A first round pick of the Chicago Bears in 1965, Gale Sayers played in 68 games for the Bears from 1965 to 1971 and is considered by many to be the greatest running back of all time. He was Rookie of the Year in 1965, scoring 22 touchdowns including six in one game versus San Francisco. He led the NFC in rushing twice and was a five time All-Pro. He still ranks as the NFL’s all time leader in kickoff return average. Sayers was inducted into the Pro Football Hall of Fame in 1977 at the age of 34. In 1994 the Bears retired his #40 jersey and that same year Sayers was named to the NFL’s 75th Anniversary All-Time Team. Sayers, 63, is a successful entrepreneur.
WILLIAM “THE FRIDGE” PERRY
A three-time All-American at Clemson and member of the 1981 National Championship team, the Bears drafted Perry with the 22nd overall pick in the 1985 NFL Draft. Perry played with the Bears from 1985 to 1993. He established himself as a premier run-stopper along the defensive line. Perry was also used as a fullback in goal line situations and scored three touchdowns his rookie season headlined by a 1-yard touchdown run in Super Bowl XX. Nicknamed “the Refrigerator” for his 6’2”, 325-lb square like frame, Perry’s size 23 ring is the largest in Super Bowl history. Perry, 44, makes several appearances and was recently named Director of Football Operations for the Chicago Slaughter of the Continental Indoor Football League.
Drafted by the Bears in 1966, Doug Buffone went on to play 14 seasons with the Chicago Bears from 1966 to 1980. He was the defensive captain from 1972 to 1979 and recorded over 1,200 tackles in his career. His 24 career interceptions are a Bears record. Buffone also holds the Bears single season sack record with 18 sacks in 1968. When Buffone retired in 1980, he became the last active Bear to have played for George Halas. Buffone, 63, resides in Chicago and hosts Chicago NFL Live on The Score 670 AM.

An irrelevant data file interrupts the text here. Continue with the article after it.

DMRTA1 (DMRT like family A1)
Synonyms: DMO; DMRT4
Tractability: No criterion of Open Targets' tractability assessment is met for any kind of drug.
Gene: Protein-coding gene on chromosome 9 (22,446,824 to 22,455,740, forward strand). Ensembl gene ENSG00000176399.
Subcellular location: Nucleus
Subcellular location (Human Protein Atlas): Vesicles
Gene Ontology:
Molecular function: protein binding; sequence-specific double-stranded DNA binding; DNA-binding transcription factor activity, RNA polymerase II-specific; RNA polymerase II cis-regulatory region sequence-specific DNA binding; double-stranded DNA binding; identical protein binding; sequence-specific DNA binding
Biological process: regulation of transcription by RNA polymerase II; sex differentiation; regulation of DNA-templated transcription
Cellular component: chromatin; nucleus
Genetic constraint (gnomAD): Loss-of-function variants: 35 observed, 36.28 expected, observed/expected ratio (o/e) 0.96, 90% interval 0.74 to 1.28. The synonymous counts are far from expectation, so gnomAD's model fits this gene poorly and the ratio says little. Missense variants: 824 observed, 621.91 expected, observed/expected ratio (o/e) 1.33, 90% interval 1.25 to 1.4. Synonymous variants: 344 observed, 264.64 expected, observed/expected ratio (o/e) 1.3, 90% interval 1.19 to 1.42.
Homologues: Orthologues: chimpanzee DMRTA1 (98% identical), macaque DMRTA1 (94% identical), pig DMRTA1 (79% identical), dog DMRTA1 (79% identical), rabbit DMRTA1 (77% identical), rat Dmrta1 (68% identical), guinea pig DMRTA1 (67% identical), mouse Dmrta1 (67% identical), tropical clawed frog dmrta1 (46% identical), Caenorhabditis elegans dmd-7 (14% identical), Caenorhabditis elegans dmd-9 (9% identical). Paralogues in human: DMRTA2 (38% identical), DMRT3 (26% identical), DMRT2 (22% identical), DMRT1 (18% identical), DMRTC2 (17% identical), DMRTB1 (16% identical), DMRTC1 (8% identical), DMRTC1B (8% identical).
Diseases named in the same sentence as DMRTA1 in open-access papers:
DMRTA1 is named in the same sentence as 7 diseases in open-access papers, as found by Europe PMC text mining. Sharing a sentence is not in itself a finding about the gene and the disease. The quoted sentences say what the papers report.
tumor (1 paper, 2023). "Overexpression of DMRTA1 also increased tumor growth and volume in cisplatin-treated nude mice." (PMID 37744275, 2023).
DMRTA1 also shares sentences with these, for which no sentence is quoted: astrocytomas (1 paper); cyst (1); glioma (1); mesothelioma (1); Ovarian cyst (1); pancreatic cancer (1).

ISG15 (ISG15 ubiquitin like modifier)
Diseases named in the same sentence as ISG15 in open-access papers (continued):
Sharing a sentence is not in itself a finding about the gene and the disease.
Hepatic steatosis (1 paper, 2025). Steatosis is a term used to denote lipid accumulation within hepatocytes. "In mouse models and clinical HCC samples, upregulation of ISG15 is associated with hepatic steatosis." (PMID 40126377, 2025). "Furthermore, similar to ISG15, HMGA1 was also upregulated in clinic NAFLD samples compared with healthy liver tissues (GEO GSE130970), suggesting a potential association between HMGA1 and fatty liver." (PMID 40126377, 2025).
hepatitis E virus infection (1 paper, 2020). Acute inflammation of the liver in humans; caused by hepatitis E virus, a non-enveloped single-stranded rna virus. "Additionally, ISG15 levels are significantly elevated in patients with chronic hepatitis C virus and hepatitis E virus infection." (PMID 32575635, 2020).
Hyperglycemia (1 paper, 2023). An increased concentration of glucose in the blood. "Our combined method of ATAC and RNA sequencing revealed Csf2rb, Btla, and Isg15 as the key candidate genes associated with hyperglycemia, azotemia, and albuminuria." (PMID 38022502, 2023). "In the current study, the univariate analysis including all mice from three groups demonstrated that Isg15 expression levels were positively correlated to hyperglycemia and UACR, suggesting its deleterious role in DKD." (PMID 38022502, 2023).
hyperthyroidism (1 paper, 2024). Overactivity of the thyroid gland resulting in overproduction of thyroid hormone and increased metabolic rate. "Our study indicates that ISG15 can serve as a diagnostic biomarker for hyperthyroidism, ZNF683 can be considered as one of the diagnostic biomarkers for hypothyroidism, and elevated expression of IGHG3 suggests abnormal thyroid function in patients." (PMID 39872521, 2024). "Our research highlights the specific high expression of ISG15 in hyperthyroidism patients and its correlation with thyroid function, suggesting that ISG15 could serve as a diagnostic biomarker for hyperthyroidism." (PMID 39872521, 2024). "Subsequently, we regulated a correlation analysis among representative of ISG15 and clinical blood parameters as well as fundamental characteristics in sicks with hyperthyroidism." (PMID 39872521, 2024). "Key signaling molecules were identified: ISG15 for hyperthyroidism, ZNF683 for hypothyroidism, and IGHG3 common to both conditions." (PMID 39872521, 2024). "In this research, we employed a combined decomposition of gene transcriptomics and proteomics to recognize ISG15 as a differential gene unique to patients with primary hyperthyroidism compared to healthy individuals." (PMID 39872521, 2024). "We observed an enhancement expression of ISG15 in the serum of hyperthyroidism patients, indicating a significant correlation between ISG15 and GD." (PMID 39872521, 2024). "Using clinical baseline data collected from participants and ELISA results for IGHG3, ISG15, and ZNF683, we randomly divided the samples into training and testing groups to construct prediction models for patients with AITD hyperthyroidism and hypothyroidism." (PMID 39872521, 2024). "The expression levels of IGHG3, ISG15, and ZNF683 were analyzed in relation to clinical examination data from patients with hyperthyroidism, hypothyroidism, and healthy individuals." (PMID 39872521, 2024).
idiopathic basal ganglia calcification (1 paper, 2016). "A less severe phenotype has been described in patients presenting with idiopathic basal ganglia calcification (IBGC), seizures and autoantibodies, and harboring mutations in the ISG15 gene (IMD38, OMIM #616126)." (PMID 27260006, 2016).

Steve McMichael played 15 seasons in the NFL from 1980 to 1994, including 13 with the Bears and 1 with the Packers (1994). McMichael was one of the most recognized and feared players of the Super Bowl Champion 1985 Bears. He played in a Bears record 191 games consecutively and made 92.5 sacks, second to Richard Dent. While with the Bears, McMichael won six NFC Central Division titles, went to the NFC Championship game three times, and won Super Bowl XX. Steve “Mongo” McMichael wrestled in the WWF and WCW from 1995 to 1999. McMichael, 49, is head coach of the Chicago Slaughter of the Continental Indoor Football League and is on ESPN Radio 1000 in Chicago.
Shaun Gayle played 12 seasons in the NFL; 11 with the Chicago Bears (1984 to 1994) and one with San Diego (1995). Drafted out of Ohio State, Gayle was a valuable defender who could play any of the four defensive back slots. He also was valuable on special teams and served as the Bears special teams captain during the 1985 Super Bowl season. In a playoff game on 1/5/86 versus the New York Giants, Gayle returned a whiffed Giants punt 5-yards for a touchdown, the shortest punt return for a touchdown in NFL history. Gayle, 45, covers the NFL for Sky TV, which is based in London and broadcasts across Europe.